There is a dearth of leadership in today’s organizations. Don’t take my word for it. You can read studies, research, surveys and more studies by some of the most credible researchers around. And there are just as many theories on how to improve the qualities of today’s leaders. One study shows the average company spent $500,000 in 2008 on leadership development, with a range of $170,000 to $1.3 million, averaging a $2,000 spend per leader. But yet, Deloitte reports that, in 2014, less than 50% of the executive leadership surveyed believes their direct reports have the skills to become part of the C-Suite.
After 10 years as a Chief Learning Officer (CLO) in two different organizations, responsible for developing programs to develop leaders, I have my own theory about why we cannot seem to make progress in this critical area. And based on my experience, I think that the $2,000 spent per leader is way low.
So here’s my theory. Well actually, it is three theories that work together.
Executive leaders don’t think they need to learn
In a recent Harvard Business Review article, author Roger Jones shared research on “What CEOs are afraid of.” According to his research, the “biggest fear is being found to be incompetent” which “diminishes their confidence and undermines relationships with other executives.”
Theorist Chris Argyris tackled this idiosyncrasy in 1991 in his article “Teaching Smart People How to Learn.” After studying exceptionally talented (and very well paid) management consultants, he realized that they had never failed, so they never learned to learn.
I have seen this same phenomenon with executive leaders. Even though almost every executive leader knows about Jack Welch spending great amounts of time talking with rising leaders at Crotonville, they don’t put two and two together and realize that he was learning as he was talking. He gained as much insight into the nuances of GE as the aspiring leaders gained into leadership.
If CEOs are afraid of being found incompetent, why would they admit that they need to learn?
Executive leaders don’t understand what learning is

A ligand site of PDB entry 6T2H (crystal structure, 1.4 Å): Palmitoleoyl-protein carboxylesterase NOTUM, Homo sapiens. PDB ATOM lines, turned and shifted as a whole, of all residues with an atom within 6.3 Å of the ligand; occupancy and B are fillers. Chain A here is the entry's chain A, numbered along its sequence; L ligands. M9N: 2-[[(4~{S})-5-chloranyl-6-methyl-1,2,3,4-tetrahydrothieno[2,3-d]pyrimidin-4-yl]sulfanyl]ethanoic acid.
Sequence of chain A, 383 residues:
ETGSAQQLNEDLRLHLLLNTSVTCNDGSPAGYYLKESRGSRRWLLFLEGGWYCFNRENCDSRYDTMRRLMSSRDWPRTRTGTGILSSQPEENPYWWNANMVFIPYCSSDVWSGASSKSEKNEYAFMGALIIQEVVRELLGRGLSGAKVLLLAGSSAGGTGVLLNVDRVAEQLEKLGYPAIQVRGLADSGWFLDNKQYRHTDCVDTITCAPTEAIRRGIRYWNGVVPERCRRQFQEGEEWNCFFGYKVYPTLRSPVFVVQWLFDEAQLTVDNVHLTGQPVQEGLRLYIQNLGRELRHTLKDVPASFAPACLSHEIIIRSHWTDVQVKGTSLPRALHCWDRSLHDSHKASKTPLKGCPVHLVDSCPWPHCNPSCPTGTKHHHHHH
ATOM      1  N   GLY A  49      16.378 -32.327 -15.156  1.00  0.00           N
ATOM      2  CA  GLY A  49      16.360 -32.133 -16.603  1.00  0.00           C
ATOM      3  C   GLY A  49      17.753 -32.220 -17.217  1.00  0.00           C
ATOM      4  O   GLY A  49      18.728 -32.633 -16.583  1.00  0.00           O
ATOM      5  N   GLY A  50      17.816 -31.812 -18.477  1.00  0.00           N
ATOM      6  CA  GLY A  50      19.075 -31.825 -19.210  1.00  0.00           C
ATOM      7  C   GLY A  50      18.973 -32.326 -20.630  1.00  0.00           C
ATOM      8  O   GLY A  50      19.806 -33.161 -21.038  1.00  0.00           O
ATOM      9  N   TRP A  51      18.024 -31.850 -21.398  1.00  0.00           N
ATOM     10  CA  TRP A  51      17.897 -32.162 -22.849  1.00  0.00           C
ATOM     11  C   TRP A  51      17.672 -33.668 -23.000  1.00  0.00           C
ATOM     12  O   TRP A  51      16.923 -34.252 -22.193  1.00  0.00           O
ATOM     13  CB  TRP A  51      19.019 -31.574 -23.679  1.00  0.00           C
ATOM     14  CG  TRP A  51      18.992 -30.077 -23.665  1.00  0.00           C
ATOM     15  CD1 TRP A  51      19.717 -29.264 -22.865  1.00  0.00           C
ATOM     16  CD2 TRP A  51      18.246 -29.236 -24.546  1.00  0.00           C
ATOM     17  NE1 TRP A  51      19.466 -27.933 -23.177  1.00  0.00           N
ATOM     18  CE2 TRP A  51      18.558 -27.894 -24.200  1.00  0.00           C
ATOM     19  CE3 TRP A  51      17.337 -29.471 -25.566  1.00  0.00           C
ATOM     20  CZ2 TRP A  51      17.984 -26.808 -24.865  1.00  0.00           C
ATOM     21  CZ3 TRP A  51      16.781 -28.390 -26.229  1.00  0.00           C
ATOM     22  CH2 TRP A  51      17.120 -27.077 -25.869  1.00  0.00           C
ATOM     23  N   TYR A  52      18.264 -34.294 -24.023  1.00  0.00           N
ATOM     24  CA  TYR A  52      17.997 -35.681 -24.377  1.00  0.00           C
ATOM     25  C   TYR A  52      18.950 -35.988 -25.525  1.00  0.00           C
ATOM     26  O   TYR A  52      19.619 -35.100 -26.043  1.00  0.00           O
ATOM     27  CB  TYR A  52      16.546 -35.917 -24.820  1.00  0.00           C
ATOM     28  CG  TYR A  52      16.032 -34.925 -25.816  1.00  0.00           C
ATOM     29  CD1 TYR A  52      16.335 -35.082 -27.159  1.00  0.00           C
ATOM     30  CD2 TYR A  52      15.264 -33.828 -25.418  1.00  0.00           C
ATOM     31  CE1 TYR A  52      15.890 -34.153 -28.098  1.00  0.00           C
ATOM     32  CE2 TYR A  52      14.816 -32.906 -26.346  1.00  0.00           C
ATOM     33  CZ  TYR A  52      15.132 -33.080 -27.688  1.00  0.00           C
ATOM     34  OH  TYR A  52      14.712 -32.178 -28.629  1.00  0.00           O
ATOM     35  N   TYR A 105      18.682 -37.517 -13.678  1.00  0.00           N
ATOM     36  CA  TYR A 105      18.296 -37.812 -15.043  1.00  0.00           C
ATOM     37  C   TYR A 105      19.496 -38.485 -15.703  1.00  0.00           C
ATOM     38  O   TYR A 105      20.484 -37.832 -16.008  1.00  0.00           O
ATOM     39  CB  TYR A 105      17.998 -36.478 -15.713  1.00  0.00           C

I don’t personally care for the term “training,” and have avoided using it during my tenure as CLO. To me, training is passive – someone trains me. Learning, on the other hand, is active; I must take an active role in my own learning.
For far too long, leaders have seen leadership development as “training.” Put them in a class, teach them leadership behaviors, and voila, they will lead. Never was this concept more apparent to me than during my time in healthcare, responsible for both leadership and clinical development. Patient caregivers required academic preparation, simulated learning, monitored mentorship, and enormous amounts of feedback before they could care for the patient. New managers had a four day class and were sent off to “lead” – a highly complex and difficult job – without real development, feedback and practice. The result was managers who made rookie mistakes and put the organization at risk in so many ways.
A class is not learning, and learning has no end. Executives who think that they can develop a program and not participate in the design, implementation and evaluation of the program are wasting their corporate dollars.
Executive leaders do not understand their role in learning
Learning is a process, and a leader must be the steward of that process. It starts with identifying the learning needs, and moves to creating the desire to learn. It incorporates active participation with the learner by asking good questions and helping the learner apply theoretical knowledge to their practical work. It involves providing authentic and helpful feedback, including making a course correction if necessary.